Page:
• Delta fish species including salmon neared extinction. To try to save the salmon, all Commercial salmon fishing was halted off the entire coast of California and Oregon during 2008/2009.
  • Salt water intrusion threatens Delta communities’ drinking water and Delta farms.
  • Farmers to the south, near I-5, have negotiated water contracts for more water than can be safely exported. This has created a lose-lose situation for the state.

An interactive map of California Water Rights shines a light on the problem; namely “Currently, water rights holders claim they divert in aggregate approximately 250 million acre feet of water each year. California receives 71 million acre feet of usable water from annual precipitation.” And you wonder why we are having water wars?

“For the past century, powerful special interests claimed ownership of both real and imaginary water through political contributions. Other states outgrew this corrupt practice long ago, but not California. The California Water Rights Atlas may be the sunlight that finally breaks the fog bank of chaos and mismanagement that cripples the state’s water system,” says Former Brown Administration Resources Secretary Huey Johnson, president of the Resource Renewal Institute that publishes the interactive map.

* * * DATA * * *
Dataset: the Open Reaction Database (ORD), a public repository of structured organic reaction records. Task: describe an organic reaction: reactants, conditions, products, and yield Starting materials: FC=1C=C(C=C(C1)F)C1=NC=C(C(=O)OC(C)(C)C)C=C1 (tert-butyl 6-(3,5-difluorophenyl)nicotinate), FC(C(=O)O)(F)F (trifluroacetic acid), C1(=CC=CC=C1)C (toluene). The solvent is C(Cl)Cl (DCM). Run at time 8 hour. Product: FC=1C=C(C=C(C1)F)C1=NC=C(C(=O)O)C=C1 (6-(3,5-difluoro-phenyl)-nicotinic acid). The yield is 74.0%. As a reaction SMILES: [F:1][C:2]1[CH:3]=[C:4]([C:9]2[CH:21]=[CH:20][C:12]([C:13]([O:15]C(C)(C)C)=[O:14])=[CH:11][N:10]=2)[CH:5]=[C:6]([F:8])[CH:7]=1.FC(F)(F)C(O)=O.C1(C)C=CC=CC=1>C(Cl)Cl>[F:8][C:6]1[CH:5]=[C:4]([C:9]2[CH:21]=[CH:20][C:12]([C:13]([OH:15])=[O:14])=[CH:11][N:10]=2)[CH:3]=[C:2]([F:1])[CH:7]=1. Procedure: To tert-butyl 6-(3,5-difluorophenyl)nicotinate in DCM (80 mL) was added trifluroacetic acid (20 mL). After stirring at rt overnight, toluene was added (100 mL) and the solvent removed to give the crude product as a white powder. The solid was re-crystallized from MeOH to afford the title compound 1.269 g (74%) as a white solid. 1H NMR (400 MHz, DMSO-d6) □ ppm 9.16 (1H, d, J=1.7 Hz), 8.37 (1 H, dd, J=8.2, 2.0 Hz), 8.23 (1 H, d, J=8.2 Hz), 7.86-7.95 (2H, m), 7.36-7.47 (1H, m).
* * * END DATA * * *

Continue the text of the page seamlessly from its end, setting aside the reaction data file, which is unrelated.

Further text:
Because the farmers near I-5 in the South believe they have rights to more water than exists, the plant thirsty crops like cotton and almonds. The chart below shows the increase in almond acreage over the years, one of the primary reasons there has been an increase in water exports south.

Increase of almond acreage over the years

Note that the increase continued even through the drought years of 2008/2009 when Commercial salmon fishing was halted off the entire coast of California and Oregon to save the salmon; even when the farmers complained about the pumps being stopped by court order during those years to save the equally threatened Delta smelt.

Start with the Delta Flows: Step one of the Delta Stewardship Council’s “Delta Plan” and the BDCP was supposed to be to start with the science about how much fresh water flow the Delta needed to remain healthy. The State Water Resources Control Board provided that answer in August 2010: 60% to 75% depending on how wet/dry the year was. Current exports exceed 50%. The DSC and BDCP did not like that answer as it meant decreasing exports, not increasing them. Hence they have spent years and hundreds of millions of dollars to try to “find” a different answer. Meanwhile the fish suffer.

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Salmon in the Delta may become Extinct

As a result of increased exporting, the salmon population neared extinction during the drought years of 2008 and 2009.